The remarkable result in this year’s general election for Sinn Féin came late in the campaign and took everyone by surprise, including Sinn Féin. Remember that a week before the campaign started, the party was chucking people off tickets because it was afraid it was running too many candidates. But since February – and more especially since the formation of the current government, as the Irish Times/Ipsos MRBI poll demonstrated this week – the party has been not just consolidating that new support, but growing it.
In recent days, two senior civil servants observed to me that they found it hard to see any circumstances in which Sinn Féin was not the largest party after the next election. That’s a helluva long-term prediction to be making at a time of such political volatility. But you can see where they’re coming from. At some point over the coming years, the Civil Service will start to prepare for a Sinn Féin-led government.
Nearly 40 per cent of under 35s say they would vote for the party. By this time next year, it could be 50 per cent
A significant part of the Sinn Féin appeal has been “left populism” – the corrupt elite vs the virtuous people, insiders vs outsiders, golden circle vs those left behind – and its impressive message discipline ensures that there is hardly a speech or a press release that does not hammer home the point. To Sinn Féin’s leaders, this is a political tactic; to many of its supporters, it is a world view. But it is certainly politically potent. Moreover, the political and economic conditions which make it so potent are unlikely to depart any time soon. With mass youth unemployment a real prospect for this year and next, there will be an eager audience for the party’s message. Already nearly 40 per cent of under 35s say they would vote for the party. By this time next year, it could be 50 per cent.
3 The economy
For all the immediate pessimism about Covid, and its effects on our society and economy, recent economic assessments - including one by the Central Bank this week - strongly suggest that the economy will not be destroyed by the pandemic.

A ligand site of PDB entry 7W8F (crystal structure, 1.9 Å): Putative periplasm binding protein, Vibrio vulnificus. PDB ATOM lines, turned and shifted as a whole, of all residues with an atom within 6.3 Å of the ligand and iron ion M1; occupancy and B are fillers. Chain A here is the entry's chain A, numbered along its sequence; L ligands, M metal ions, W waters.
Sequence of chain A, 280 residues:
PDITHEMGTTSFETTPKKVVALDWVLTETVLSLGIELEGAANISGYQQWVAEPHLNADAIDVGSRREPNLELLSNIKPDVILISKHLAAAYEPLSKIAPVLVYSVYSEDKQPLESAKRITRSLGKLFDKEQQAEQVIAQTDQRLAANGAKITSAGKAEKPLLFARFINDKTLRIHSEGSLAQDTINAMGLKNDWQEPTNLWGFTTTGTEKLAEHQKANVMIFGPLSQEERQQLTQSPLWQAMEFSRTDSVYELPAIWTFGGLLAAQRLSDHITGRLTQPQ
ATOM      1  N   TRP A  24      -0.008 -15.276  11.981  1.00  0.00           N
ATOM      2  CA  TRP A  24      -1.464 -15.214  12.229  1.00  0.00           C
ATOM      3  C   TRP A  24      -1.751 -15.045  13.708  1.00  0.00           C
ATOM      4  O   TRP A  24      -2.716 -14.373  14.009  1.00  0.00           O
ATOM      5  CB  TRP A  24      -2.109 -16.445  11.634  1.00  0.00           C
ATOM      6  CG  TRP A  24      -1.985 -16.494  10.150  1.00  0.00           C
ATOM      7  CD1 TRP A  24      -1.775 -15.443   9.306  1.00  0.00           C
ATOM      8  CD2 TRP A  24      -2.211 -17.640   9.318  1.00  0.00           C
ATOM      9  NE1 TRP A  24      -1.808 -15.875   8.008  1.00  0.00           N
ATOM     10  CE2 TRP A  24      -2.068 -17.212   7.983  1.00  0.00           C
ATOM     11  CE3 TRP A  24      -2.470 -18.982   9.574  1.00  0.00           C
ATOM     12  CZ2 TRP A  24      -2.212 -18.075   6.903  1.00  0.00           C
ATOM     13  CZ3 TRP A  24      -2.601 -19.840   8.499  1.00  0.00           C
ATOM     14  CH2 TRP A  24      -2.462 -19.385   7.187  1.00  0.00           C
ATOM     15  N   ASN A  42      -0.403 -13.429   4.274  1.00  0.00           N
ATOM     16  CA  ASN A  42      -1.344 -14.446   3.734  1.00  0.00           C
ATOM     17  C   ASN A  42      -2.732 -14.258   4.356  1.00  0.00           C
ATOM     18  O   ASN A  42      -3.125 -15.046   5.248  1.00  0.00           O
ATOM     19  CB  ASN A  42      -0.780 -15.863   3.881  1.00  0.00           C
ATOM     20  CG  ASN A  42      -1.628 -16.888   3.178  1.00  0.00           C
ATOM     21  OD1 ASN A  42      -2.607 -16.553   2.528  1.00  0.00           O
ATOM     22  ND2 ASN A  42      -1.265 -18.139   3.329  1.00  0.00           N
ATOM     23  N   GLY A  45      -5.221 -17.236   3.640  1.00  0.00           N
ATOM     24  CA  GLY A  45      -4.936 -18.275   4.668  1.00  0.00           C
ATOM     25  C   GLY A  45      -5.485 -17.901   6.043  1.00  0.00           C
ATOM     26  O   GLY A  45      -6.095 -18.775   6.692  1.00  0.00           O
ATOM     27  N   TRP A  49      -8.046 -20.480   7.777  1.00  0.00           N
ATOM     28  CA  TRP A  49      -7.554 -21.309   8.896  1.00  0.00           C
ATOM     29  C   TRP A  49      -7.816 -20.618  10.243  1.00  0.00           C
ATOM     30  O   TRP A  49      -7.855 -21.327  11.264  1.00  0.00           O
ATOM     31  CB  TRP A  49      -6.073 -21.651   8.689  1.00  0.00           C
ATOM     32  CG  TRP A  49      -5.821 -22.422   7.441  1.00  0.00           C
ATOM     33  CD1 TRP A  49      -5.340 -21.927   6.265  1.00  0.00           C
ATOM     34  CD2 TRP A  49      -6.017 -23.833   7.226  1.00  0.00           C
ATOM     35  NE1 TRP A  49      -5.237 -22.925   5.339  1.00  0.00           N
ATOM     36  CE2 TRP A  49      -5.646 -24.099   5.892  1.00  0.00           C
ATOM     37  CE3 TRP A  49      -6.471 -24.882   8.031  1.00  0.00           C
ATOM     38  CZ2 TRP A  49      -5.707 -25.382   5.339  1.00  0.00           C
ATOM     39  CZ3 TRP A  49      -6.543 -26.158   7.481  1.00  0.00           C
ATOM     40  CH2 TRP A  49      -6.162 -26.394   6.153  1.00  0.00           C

Parts of the economy will experience extreme distress and will emerge from the crisis considerably smaller. But at least some of that will be compensated by the multinational sector and others that are continuing to grow. This week, the Central Bank’s forecast – following the Department of Finance projections the previous week – suggested that the hit from Covid will be significantly less than previously feared and that the economy could return to decent growth next year. The Department of Finance figures also show that tax receipts have not been monstered to the degree expected earlier this year.
All of this – along with the gargantuan public borrowing currently under way – gives the Government significant firepower to tackle the social and economic fallout from the pandemic. I expect we will see that deployed in what is likely to be a hugely expansionary budget on Tuesday. It also explains why the Government was unwilling to shut down the economy as a precautionary measure.
As it faces its first budget – always a huge test for a new administration – the Coalition faces a formidable array of political and economic forces ranged against it. This week was evidence enough of that. Strangely though, it also showed that this heretofore rickety government may be coming together – and that it has some strengths to call on.